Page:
Options for dealing with unwanted horses are limited
June 19, 2009
LINCOLN, Neb. – What to do with an unwanted horse is almost always an issue for horse owners, but that question is more predominant these days.
The closure of horse processing plants and the economic downturn have left more unwanted horses to roam Nebraska’s fields.
“It’s a big problem everywhere,” said Kathy Anderson, University of Nebraska-Lincoln extension horse specialist. “People have very limited options as to what to do with a 1,000- to 1,200-pound animal.”
It is unknown how many total horses are in Nebraska, but the last estimate a few years ago was about 180,000, Anderson said. The reasons for horses becoming unwanted vary.
In many cases it’s due to economic reasons. Horse owners may find themselves in more financial difficulty in the down economy, and that’s made worse by the increasing cost of hay. Taking care of a horse costs an estimated $2,300 a year, which includes basic care costs such as feeding, veterinary care and shelter.
Some horses are unwanted because they become sick, lame or elderly, or are no longer able to function as a show, race or work horse. Sometimes the owners, particularly children who have grown up, have lost interest in the horse.
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What to do with these unwanted horses has become more of an issue with the closing in 2007 of the last U.S. horse slaughterhouse, Anderson said. Previously, owners could sell their horses to “horse traders.” The traders sometimes sold surplus horses to processing facilities which then exported the meat to Europe and Asia, supplied food for some zoo animals, and used other parts for numerous other functions.
The closure of the plants has reduced the options owners have with unwanted horses. The result is that more abandonment, abuse and neglect cases are being seen, Anderson said.
Anderson has received several calls from people asking to donate horses to the university but there is no room for more, she said. Some desperate people abandon their horses on the property of others or even on public land, leaving them to fend for themselves.
One of the worst situations of neglect recently has been the case of an Alliance rancher arrested April 17 after about 60 dead horses and 200 starving horses were found on his property, the 3-Strikes Mustang Ranch.
The best remaining options for unwanted horses include:
1. Market the horse privately through Web sites, riding stables and barns, feed and tack stores, local and regional horse magazines and publications, veterinarians and farriers, horse shows and organizations.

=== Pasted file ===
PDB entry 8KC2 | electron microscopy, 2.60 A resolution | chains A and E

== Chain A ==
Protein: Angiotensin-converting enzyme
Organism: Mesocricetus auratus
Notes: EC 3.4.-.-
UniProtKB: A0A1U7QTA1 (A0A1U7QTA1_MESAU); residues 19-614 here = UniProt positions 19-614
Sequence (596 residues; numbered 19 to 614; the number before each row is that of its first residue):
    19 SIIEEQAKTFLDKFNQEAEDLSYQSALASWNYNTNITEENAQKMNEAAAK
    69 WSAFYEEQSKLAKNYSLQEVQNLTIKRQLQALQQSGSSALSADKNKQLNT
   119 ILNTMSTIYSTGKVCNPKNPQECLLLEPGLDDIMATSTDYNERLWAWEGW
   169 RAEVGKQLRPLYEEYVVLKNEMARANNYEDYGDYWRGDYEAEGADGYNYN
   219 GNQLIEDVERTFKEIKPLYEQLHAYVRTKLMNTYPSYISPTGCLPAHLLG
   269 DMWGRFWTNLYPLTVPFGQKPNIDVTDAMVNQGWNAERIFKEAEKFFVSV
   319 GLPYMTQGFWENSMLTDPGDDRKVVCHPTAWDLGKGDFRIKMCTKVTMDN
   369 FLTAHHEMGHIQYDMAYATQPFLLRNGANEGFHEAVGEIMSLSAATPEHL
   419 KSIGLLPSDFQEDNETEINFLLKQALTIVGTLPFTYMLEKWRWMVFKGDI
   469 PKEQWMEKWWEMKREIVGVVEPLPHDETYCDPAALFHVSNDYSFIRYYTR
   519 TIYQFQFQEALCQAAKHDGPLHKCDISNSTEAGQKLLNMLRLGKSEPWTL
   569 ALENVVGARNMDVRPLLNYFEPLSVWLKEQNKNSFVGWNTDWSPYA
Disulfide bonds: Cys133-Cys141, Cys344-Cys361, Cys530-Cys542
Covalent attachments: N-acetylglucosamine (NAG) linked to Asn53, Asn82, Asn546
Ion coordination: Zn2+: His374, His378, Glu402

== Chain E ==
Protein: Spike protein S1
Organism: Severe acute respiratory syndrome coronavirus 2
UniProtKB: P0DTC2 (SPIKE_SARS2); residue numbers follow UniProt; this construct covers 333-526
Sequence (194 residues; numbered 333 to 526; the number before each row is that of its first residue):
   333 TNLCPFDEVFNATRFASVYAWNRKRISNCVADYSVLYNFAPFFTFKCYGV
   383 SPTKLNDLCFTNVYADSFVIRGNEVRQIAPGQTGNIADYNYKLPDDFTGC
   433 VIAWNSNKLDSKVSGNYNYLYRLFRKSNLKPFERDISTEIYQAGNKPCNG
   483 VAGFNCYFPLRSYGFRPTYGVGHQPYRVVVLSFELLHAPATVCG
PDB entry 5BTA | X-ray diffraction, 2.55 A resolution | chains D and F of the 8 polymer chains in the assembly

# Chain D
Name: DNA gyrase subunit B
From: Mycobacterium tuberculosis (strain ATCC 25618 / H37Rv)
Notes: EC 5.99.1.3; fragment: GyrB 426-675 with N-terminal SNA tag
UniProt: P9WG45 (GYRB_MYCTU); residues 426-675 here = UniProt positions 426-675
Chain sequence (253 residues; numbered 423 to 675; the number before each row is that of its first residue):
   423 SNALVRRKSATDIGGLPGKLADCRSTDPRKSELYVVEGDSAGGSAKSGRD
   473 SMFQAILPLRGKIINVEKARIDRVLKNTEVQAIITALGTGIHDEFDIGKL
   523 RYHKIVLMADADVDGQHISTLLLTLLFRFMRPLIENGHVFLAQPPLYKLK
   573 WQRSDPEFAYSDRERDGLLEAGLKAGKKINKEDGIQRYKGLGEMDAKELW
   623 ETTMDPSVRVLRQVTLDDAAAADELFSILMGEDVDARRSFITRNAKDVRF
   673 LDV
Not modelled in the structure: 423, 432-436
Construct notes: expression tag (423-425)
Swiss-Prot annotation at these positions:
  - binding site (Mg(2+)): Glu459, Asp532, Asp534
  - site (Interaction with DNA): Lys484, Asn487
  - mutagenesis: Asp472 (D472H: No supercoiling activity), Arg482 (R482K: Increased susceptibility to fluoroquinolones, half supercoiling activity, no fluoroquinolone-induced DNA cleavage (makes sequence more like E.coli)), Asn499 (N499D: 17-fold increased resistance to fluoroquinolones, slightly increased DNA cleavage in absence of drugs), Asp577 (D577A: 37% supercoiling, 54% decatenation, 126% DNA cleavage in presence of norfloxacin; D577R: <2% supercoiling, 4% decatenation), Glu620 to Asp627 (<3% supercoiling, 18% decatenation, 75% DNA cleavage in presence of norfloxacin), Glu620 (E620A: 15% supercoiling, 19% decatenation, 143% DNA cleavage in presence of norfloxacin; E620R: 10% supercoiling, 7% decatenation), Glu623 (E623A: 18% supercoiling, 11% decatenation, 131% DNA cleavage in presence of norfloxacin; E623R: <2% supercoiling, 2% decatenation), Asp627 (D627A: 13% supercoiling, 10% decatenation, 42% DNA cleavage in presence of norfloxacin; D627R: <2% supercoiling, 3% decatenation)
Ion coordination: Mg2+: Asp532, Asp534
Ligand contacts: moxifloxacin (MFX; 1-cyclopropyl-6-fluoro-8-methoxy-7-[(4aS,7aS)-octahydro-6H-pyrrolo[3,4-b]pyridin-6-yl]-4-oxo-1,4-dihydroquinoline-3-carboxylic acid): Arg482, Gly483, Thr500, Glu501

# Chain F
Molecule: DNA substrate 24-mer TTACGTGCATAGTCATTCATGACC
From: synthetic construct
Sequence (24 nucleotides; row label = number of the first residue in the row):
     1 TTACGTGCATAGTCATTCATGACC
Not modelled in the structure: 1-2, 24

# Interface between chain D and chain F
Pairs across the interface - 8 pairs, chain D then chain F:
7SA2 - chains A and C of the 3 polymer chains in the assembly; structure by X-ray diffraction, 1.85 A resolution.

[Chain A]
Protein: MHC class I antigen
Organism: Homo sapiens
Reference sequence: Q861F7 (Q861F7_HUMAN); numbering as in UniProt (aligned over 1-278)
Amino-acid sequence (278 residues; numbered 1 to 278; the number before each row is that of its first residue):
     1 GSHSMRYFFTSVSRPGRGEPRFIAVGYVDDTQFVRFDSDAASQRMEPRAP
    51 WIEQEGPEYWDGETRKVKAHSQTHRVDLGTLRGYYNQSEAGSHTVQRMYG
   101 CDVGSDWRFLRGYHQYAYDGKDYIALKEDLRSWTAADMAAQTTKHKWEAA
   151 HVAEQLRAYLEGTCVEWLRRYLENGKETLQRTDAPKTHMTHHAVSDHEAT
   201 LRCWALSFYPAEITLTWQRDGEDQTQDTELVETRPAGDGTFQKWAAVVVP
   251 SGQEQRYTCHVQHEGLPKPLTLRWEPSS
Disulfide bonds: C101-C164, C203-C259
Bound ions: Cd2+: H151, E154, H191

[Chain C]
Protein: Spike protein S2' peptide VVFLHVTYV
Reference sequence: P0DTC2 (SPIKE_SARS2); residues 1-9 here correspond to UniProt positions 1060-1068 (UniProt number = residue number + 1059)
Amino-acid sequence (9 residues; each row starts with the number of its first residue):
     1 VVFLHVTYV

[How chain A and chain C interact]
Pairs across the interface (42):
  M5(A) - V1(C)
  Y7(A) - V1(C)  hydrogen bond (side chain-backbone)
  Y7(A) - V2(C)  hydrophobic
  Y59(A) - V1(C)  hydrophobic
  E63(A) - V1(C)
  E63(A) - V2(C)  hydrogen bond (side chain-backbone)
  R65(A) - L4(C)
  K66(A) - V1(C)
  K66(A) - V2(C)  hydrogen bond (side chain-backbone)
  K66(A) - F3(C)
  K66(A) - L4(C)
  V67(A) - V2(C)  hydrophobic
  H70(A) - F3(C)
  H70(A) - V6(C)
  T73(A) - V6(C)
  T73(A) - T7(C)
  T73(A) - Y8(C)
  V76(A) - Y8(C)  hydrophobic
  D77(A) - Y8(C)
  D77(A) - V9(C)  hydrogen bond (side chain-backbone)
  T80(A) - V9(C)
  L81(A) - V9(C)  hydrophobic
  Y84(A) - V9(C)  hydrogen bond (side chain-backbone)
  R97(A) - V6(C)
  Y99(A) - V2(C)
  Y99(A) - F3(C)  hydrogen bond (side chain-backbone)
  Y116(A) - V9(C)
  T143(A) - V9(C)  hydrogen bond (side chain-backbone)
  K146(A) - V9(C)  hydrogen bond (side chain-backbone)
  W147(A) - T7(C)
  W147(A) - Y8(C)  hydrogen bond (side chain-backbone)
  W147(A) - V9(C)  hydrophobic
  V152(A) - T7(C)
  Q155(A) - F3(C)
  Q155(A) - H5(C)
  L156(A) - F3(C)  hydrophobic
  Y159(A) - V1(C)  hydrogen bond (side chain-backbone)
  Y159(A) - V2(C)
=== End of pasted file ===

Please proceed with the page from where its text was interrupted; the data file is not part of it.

2. Take the horse to a rescue organization. Nebraska horse rescue organizations include: Epona Horse Rescue in Minden, (308) 293-5654 or email@example.com; Phoenix Rising Horse Rescue in Atkinson, (402) 925-5836 or firstname.lastname@example.org; Heartland Horse Rescue in Linwood, (402) 707-5567 or email@example.com; Lightning Creek Ranch in Crawford, (308) 765-1232 or firstname.lastname@example.org; SS Horseshoe Ranch in Holdrege, (308) 567-2283 or email@example.com; or The Best Little Horse House in Hastings, (402) 461-6917 or firstname.lastname@example.org.
3. Sale barns can provide an outlet for horse sales, but owners have little control over who buys the horse, where it will go or its selling price.
4. Euthanasia can be a difficult decision but a better alternative than neglect or prolonged suffering. However, cost to have a horse euthanized by a veterinarian can range between $100 and $200, which does not include the cost of carcass disposal.
Extension does not recommend one option over the other, Anderson said.
“All I can tell a person is these are the kinds of things you can do. The ball is in their court,” she said.
Options for disposing of a horse carcass include burial, composting, cremation and rendering, all of which are at a cost to the owner, Anderson said.
One of the primary factors contributing to unwanted horses is the lack of education people have about taking care of the animals, she said. People need to know more about the costs and responsibilities of taking care of a horse before they get one. The “Unwanted Horse Coalition” (http://www.unwantedhorsecoalition.org/) was formed to help educate individuals on responsible horse care and provide information on dealing with unwanted horses.